Martin Slyngstad is an autistic self advocate from California! He is an author of a book called, “Chatter Box: My Life with Autism A Mother and Son’s Perspective “. He created this book to share his perspective growing up with autism and his mom’s perspective as a parent of an autistic child. We discussed about his book, being a college student, and working as a behavior specialist. Finally, we wrapped up discussing the importance of acceptance and advocacy for autistic people everyday, not just during World Autism Month. Check out the interview I did with Martin here:
Did you know more autistic people are working in the entertainment industry?
The entertainment industry has been working on including autistic people as actors and actresses in TV shows and movies. It is still a work in progress, but the entertainment industry has been improving when it comes to starring autistic people in TV shows and movies. Here are some TV shows and movies to check out and watch that star autistic people, so you can learn about autism as a spectrum:
1. Love on the Spectrum
3. The reason I jump
4. Life Animated
Do you know any more TV shows or movies that star Autistic people? Share your thoughts in the comments section!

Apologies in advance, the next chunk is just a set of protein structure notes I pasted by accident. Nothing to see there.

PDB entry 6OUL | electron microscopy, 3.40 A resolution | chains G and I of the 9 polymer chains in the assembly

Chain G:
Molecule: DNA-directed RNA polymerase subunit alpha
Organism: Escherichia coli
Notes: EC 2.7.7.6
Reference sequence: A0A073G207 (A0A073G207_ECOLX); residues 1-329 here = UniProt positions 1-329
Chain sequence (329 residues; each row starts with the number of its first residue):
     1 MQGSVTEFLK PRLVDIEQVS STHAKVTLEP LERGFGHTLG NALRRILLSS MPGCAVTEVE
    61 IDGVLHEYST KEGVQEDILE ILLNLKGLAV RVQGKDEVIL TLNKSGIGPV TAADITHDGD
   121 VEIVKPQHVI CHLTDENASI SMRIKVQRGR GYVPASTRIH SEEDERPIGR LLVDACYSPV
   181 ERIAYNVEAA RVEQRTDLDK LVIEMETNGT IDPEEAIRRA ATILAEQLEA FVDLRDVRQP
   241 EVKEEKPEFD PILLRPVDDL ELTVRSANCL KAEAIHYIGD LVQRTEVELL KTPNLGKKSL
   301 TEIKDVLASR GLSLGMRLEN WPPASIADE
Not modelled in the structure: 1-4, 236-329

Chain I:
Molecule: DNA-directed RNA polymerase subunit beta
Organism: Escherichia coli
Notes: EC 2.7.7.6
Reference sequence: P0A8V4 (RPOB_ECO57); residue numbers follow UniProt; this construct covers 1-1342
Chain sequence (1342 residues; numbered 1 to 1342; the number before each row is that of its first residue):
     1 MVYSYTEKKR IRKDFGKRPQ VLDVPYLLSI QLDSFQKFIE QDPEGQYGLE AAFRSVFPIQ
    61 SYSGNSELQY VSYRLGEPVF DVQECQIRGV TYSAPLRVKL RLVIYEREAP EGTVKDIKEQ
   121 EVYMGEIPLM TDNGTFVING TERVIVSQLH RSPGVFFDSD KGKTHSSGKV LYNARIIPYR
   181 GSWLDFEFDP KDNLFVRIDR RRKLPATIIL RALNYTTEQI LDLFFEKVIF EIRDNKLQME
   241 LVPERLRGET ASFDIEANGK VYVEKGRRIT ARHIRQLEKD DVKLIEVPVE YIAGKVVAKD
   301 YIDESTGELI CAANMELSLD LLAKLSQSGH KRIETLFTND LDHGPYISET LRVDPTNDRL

Did you know autism is not only diagnosed in boys anymore?
For a long time, autism has been mainly diagnosed in boys. More girls and women have been getting diagnosed than before due to various factors, such as receiving a previous misdiagnosis. Now that more girls and woman are autistic like myself, here are some books to check out and read about autistic woman:
2. The Way I See It: A Personal Look at Autism and Asperger’s
3. Odd Girl Out: An Autistic Woman in a Neurotypical World
4. The Electricity of Every Living Thing: A Woman’s Walk in the Wild to Find Her Way Home
Do you know any more books written and published by autistic women? Share your thoughts in the comments section!
April is National Autism Acceptance and Awareness Month!